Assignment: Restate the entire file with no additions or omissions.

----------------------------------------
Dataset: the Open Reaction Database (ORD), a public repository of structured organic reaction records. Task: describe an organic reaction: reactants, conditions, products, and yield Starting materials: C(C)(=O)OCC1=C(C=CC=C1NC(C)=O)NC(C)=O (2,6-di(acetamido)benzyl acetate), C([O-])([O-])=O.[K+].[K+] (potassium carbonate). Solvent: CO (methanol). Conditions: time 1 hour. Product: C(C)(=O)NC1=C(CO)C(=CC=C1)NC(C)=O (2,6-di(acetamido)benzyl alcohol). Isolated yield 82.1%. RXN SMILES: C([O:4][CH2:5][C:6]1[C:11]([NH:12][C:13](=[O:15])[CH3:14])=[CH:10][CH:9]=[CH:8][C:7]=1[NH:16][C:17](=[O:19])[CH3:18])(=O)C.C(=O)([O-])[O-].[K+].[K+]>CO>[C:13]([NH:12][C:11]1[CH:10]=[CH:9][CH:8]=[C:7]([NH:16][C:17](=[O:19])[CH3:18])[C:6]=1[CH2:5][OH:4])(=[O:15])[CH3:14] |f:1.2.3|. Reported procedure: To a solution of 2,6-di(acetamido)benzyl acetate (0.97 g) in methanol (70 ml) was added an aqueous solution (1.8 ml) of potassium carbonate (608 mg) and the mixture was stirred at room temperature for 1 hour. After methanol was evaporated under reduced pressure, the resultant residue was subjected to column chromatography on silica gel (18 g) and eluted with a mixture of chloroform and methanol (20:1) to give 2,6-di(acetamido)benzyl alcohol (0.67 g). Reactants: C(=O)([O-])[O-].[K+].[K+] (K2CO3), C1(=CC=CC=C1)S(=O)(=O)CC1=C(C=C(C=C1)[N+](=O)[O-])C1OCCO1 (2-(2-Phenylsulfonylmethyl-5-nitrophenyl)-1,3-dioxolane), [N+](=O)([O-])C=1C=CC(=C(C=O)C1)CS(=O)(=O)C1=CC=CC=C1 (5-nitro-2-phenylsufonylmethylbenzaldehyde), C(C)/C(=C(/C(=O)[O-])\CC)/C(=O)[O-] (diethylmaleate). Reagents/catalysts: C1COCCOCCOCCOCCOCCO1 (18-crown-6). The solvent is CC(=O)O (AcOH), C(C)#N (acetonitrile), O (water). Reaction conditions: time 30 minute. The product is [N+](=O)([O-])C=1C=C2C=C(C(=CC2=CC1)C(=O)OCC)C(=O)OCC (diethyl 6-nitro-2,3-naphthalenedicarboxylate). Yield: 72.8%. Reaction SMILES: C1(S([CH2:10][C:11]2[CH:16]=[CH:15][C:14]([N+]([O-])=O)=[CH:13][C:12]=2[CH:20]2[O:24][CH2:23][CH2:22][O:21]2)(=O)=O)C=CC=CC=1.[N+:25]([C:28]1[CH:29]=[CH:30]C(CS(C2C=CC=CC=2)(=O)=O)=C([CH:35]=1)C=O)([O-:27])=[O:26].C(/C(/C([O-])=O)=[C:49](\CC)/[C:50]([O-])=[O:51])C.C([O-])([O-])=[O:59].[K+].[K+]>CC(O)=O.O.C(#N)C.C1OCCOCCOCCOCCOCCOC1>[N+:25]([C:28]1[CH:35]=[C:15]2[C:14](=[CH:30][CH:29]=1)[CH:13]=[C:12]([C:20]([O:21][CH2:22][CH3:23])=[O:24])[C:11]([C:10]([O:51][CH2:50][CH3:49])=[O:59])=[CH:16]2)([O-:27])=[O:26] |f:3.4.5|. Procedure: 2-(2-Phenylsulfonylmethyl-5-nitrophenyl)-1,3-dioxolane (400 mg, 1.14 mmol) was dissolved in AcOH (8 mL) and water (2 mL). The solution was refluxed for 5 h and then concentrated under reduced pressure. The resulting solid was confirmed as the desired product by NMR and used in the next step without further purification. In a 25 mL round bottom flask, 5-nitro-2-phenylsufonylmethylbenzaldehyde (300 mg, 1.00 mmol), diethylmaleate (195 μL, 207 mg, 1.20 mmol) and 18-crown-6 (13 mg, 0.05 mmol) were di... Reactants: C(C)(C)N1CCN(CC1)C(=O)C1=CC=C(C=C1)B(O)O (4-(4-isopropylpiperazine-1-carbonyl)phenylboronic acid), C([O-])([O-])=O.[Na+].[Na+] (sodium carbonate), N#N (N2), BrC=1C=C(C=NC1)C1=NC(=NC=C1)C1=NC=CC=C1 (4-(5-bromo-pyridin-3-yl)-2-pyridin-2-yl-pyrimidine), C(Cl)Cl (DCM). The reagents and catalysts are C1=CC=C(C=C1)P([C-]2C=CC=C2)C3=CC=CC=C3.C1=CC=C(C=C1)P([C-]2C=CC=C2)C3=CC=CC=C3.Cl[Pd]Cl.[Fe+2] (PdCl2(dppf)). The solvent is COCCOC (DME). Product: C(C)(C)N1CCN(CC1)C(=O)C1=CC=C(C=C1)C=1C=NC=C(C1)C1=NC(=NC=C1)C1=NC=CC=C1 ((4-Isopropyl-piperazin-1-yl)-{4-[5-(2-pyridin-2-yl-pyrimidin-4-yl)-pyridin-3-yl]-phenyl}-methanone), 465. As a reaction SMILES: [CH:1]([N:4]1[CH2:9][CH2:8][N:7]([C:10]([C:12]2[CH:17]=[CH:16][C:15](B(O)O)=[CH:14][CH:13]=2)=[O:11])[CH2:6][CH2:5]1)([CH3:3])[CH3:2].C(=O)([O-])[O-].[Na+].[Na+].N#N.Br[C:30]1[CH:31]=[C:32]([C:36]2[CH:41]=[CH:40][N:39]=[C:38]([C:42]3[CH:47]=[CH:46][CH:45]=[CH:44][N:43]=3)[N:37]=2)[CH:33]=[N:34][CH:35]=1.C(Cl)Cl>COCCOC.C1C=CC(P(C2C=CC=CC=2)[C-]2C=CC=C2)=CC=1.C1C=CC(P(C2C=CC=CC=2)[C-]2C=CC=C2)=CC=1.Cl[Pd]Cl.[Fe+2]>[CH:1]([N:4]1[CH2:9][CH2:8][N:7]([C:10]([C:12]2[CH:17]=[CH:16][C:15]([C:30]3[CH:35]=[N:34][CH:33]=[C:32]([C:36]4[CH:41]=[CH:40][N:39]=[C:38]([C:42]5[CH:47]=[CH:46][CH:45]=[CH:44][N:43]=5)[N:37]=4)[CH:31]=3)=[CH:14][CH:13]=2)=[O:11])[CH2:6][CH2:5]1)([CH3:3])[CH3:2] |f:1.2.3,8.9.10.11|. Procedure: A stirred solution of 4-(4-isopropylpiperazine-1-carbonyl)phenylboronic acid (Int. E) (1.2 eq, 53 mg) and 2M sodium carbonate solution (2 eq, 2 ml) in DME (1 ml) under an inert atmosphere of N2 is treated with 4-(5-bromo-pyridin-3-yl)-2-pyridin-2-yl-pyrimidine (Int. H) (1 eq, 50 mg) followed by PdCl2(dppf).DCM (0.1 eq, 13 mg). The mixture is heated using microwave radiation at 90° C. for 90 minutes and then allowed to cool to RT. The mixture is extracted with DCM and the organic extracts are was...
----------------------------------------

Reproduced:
Dataset: the Open Reaction Database (ORD), a public repository of structured organic reaction records. Task: describe an organic reaction: reactants, conditions, products, and yield Starting materials: C(C)(=O)OCC1=C(C=CC=C1NC(C)=O)NC(C)=O (2,6-di(acetamido)benzyl acetate), C([O-])([O-])=O.[K+].[K+] (potassium carbonate). Solvent: CO (methanol). Conditions: time 1 hour. Product: C(C)(=O)NC1=C(CO)C(=CC=C1)NC(C)=O (2,6-di(acetamido)benzyl alcohol). Isolated yield 82.1%. RXN SMILES: C([O:4][CH2:5][C:6]1[C:11]([NH:12][C:13](=[O:15])[CH3:14])=[CH:10][CH:9]=[CH:8][C:7]=1[NH:16][C:17](=[O:19])[CH3:18])(=O)C.C(=O)([O-])[O-].[K+].[K+]>CO>[C:13]([NH:12][C:11]1[CH:10]=[CH:9][CH:8]=[C:7]([NH:16][C:17](=[O:19])[CH3:18])[C:6]=1[CH2:5][OH:4])(=[O:15])[CH3:14] |f:1.2.3|. Reported procedure: To a solution of 2,6-di(acetamido)benzyl acetate (0.97 g) in methanol (70 ml) was added an aqueous solution (1.8 ml) of potassium carbonate (608 mg) and the mixture was stirred at room temperature for 1 hour. After methanol was evaporated under reduced pressure, the resultant residue was subjected to column chromatography on silica gel (18 g) and eluted with a mixture of chloroform and methanol (20:1) to give 2,6-di(acetamido)benzyl alcohol (0.67 g). Reactants: C(=O)([O-])[O-].[K+].[K+] (K2CO3), C1(=CC=CC=C1)S(=O)(=O)CC1=C(C=C(C=C1)[N+](=O)[O-])C1OCCO1 (2-(2-Phenylsulfonylmethyl-5-nitrophenyl)-1,3-dioxolane), [N+](=O)([O-])C=1C=CC(=C(C=O)C1)CS(=O)(=O)C1=CC=CC=C1 (5-nitro-2-phenylsufonylmethylbenzaldehyde), C(C)/C(=C(/C(=O)[O-])\CC)/C(=O)[O-] (diethylmaleate). Reagents/catalysts: C1COCCOCCOCCOCCOCCO1 (18-crown-6). The solvent is CC(=O)O (AcOH), C(C)#N (acetonitrile), O (water). Reaction conditions: time 30 minute. The product is [N+](=O)([O-])C=1C=C2C=C(C(=CC2=CC1)C(=O)OCC)C(=O)OCC (diethyl 6-nitro-2,3-naphthalenedicarboxylate). Yield: 72.8%. Reaction SMILES: C1(S([CH2:10][C:11]2[CH:16]=[CH:15][C:14]([N+]([O-])=O)=[CH:13][C:12]=2[CH:20]2[O:24][CH2:23][CH2:22][O:21]2)(=O)=O)C=CC=CC=1.[N+:25]([C:28]1[CH:29]=[CH:30]C(CS(C2C=CC=CC=2)(=O)=O)=C([CH:35]=1)C=O)([O-:27])=[O:26].C(/C(/C([O-])=O)=[C:49](\CC)/[C:50]([O-])=[O:51])C.C([O-])([O-])=[O:59].[K+].[K+]>CC(O)=O.O.C(#N)C.C1OCCOCCOCCOCCOCCOC1>[N+:25]([C:28]1[CH:35]=[C:15]2[C:14](=[CH:30][CH:29]=1)[CH:13]=[C:12]([C:20]([O:21][CH2:22][CH3:23])=[O:24])[C:11]([C:10]([O:51][CH2:50][CH3:49])=[O:59])=[CH:16]2)([O-:27])=[O:26] |f:3.4.5|. Procedure: 2-(2-Phenylsulfonylmethyl-5-nitrophenyl)-1,3-dioxolane (400 mg, 1.14 mmol) was dissolved in AcOH (8 mL) and water (2 mL). The solution was refluxed for 5 h and then concentrated under reduced pressure. The resulting solid was confirmed as the desired product by NMR and used in the next step without further purification. In a 25 mL round bottom flask, 5-nitro-2-phenylsufonylmethylbenzaldehyde (300 mg, 1.00 mmol), diethylmaleate (195 μL, 207 mg, 1.20 mmol) and 18-crown-6 (13 mg, 0.05 mmol) were di... Reactants: C(C)(C)N1CCN(CC1)C(=O)C1=CC=C(C=C1)B(O)O (4-(4-isopropylpiperazine-1-carbonyl)phenylboronic acid), C([O-])([O-])=O.[Na+].[Na+] (sodium carbonate), N#N (N2), BrC=1C=C(C=NC1)C1=NC(=NC=C1)C1=NC=CC=C1 (4-(5-bromo-pyridin-3-yl)-2-pyridin-2-yl-pyrimidine), C(Cl)Cl (DCM). The reagents and catalysts are C1=CC=C(C=C1)P([C-]2C=CC=C2)C3=CC=CC=C3.C1=CC=C(C=C1)P([C-]2C=CC=C2)C3=CC=CC=C3.Cl[Pd]Cl.[Fe+2] (PdCl2(dppf)). The solvent is COCCOC (DME). Product: C(C)(C)N1CCN(CC1)C(=O)C1=CC=C(C=C1)C=1C=NC=C(C1)C1=NC(=NC=C1)C1=NC=CC=C1 ((4-Isopropyl-piperazin-1-yl)-{4-[5-(2-pyridin-2-yl-pyrimidin-4-yl)-pyridin-3-yl]-phenyl}-methanone), 465. As a reaction SMILES: [CH:1]([N:4]1[CH2:9][CH2:8][N:7]([C:10]([C:12]2[CH:17]=[CH:16][C:15](B(O)O)=[CH:14][CH:13]=2)=[O:11])[CH2:6][CH2:5]1)([CH3:3])[CH3:2].C(=O)([O-])[O-].[Na+].[Na+].N#N.Br[C:30]1[CH:31]=[C:32]([C:36]2[CH:41]=[CH:40][N:39]=[C:38]([C:42]3[CH:47]=[CH:46][CH:45]=[CH:44][N:43]=3)[N:37]=2)[CH:33]=[N:34][CH:35]=1.C(Cl)Cl>COCCOC.C1C=CC(P(C2C=CC=CC=2)[C-]2C=CC=C2)=CC=1.C1C=CC(P(C2C=CC=CC=2)[C-]2C=CC=C2)=CC=1.Cl[Pd]Cl.[Fe+2]>[CH:1]([N:4]1[CH2:9][CH2:8][N:7]([C:10]([C:12]2[CH:17]=[CH:16][C:15]([C:30]3[CH:35]=[N:34][CH:33]=[C:32]([C:36]4[CH:41]=[CH:40][N:39]=[C:38]([C:42]5[CH:47]=[CH:46][CH:45]=[CH:44][N:43]=5)[N:37]=4)[CH:31]=3)=[CH:14][CH:13]=2)=[O:11])[CH2:6][CH2:5]1)([CH3:3])[CH3:2] |f:1.2.3,8.9.10.11|. Procedure: A stirred solution of 4-(4-isopropylpiperazine-1-carbonyl)phenylboronic acid (Int. E) (1.2 eq, 53 mg) and 2M sodium carbonate solution (2 eq, 2 ml) in DME (1 ml) under an inert atmosphere of N2 is treated with 4-(5-bromo-pyridin-3-yl)-2-pyridin-2-yl-pyrimidine (Int. H) (1 eq, 50 mg) followed by PdCl2(dppf).DCM (0.1 eq, 13 mg). The mixture is heated using microwave radiation at 90° C. for 90 minutes and then allowed to cool to RT. The mixture is extracted with DCM and the organic extracts are was...